Each comes from a different performance background: Albo is a solo theater artist and writer, whose first novel, “Hornito: My Lie Life” (HarperCollins) was published last fall. Burns is best known for being part of the comic quartet “the Nellie Olesons”: and David Ilku is one-half of the drag duo “The Dueling Bankheads.”

I have no idea what brought them together, but it was a smart move–if a gay cable network ever happens, they deserve their own late-night comedy show. In fact, Comedy Central should give them a look–they’d be perfect after Primetime Glick.

Under the direction of Roland Tec, their skits and monologues are nearly always on-target, taking recognizable urban types and situations and lampooning them with a wonderful sense of irony.

Take, for instance, Burns as an upscale Urban Mon, the kind you may bump into in an upscale shop on Newbury Street. Speaking with a privileged smugness, she announces “I’m having a baby…and that makes me better than you,” before running through a litany of snobbish reasons why.

Lesbian mothers also get sent up in another skit where she plays an adopting mother obsessed with the status of her child. It was both very funny and unexpectedly un-p.c., and made for the only moment in the show when there was a sense of unease in the audience’s response.

Albo’s comedy is more on the personal level; that is, making fun of relationships and dating. In one routine he plays a man who is dating himself and whose hilarious description of his personal epiphany makes droll fun of 12-step jargon. In another he plays a self-obsessed actor who dismisses his friend with this passive-aggressive manner. “I just did another voiceover. You should try it. It’s hard to get into but you should try it,” he tells him.

In another he appears with his arm filled with shopping bags from upscale shops to berate the new economic reality. “Where did you go, big fat, flush economy?” he asks, while longing for what he calls the Enron illusion of wealth. “Gay people embraced shopping so that shopping and gay became the same thing,” he observes.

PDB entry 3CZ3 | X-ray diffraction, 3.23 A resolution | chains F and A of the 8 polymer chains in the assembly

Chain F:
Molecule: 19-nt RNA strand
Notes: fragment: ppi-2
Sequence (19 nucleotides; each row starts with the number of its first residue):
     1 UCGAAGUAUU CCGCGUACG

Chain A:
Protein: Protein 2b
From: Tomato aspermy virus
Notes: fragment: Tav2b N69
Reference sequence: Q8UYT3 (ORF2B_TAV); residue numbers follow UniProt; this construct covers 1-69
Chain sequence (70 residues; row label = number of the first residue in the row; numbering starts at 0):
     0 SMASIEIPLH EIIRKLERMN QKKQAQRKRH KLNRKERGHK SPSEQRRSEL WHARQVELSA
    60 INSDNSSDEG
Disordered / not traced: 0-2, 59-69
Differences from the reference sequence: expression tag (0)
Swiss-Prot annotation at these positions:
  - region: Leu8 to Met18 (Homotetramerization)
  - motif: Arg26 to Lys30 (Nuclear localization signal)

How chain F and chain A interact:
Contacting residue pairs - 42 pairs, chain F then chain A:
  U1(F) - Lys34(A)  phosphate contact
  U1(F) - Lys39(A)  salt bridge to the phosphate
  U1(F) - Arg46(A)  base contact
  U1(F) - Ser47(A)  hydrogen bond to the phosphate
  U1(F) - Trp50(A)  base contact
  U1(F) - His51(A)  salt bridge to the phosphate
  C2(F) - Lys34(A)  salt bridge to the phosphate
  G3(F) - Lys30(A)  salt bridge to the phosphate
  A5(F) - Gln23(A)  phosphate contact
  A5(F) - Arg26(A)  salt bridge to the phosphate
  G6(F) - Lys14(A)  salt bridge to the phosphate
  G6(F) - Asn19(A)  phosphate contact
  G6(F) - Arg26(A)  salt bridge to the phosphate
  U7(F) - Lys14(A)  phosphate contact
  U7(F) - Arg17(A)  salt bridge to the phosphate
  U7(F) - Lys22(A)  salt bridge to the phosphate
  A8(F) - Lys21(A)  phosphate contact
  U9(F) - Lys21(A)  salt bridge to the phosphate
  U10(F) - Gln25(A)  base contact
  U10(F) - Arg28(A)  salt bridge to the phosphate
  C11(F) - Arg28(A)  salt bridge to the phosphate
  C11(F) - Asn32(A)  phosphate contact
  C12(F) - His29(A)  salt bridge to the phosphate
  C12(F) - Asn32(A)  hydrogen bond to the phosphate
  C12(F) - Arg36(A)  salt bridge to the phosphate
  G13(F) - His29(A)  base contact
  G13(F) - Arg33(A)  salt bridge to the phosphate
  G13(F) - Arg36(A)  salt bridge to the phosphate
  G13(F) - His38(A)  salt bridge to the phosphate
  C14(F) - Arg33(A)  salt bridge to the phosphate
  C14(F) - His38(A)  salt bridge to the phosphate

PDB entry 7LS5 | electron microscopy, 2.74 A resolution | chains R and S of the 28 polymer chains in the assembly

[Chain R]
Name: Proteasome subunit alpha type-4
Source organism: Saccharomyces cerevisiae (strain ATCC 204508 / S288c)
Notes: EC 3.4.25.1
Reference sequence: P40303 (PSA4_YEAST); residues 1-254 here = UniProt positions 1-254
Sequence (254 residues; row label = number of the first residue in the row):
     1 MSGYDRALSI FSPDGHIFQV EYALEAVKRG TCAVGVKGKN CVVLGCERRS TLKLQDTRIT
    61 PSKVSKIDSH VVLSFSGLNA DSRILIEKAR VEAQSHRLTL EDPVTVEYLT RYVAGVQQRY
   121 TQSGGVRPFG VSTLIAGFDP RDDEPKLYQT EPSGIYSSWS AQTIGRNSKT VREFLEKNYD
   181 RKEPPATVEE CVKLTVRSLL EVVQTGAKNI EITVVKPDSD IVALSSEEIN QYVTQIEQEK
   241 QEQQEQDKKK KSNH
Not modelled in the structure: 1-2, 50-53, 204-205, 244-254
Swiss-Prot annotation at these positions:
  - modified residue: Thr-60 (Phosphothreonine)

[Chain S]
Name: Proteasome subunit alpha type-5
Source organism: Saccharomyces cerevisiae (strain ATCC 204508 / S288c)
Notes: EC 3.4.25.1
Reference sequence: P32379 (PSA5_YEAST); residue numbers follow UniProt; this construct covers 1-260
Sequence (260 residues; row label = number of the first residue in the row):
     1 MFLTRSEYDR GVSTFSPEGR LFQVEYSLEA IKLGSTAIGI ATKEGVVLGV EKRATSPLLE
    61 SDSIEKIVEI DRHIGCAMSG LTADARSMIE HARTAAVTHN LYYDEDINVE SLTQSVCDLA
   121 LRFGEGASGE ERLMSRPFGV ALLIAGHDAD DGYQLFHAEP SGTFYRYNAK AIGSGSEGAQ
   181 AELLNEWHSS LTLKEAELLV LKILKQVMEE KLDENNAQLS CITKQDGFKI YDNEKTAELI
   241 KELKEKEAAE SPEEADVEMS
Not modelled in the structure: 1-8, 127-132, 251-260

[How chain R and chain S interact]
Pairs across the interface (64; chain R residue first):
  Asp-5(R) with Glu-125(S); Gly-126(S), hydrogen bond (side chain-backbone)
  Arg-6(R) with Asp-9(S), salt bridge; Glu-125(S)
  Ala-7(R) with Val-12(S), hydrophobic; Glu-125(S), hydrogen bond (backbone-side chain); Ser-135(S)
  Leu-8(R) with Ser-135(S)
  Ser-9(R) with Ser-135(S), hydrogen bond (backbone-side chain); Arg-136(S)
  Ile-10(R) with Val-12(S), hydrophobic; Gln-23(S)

But by far his most ingenious bit is his take on an MTV video in which he plays a dancer backing up a singer like Jennifer Lopez, running through a Debbie Allen-like dance routine.

The character actor
Ilku is much more the character actor of the troupe, taking on a more eclectic group of contemporary types. In one he’s the kind of European lounge lizard you might find on “Sex and the City,” who puts down his friends with acidic comments. (“Your travel agent called about your ego trip. You’re overbooked.”)

In another he hits a note of recognition as an angry Starbucks employee, while in a third he does a funny take on actor Jackie Chan promoting his workout video in which “vogueing” gets mispronounced as “wogueing.”

Burns takes on a variety of media types, from a junkie talk show hostess to a Dr. Laura-type with a know-it-all attitude to her audience, both gay and straight. One of her most memorable skits has her playing a tough-as-nails New York publicist whose shark-like attitude pushes the limits of taste. At one point she says that Muhammad Ali is changing his name back to Cassius Clay “for obvious reason”; at another she says that she has good news for her client Father Geoghan–she’s signed a book deal for him with Disney.

If edgy humor’s what you want, then look no further than “Unitard.”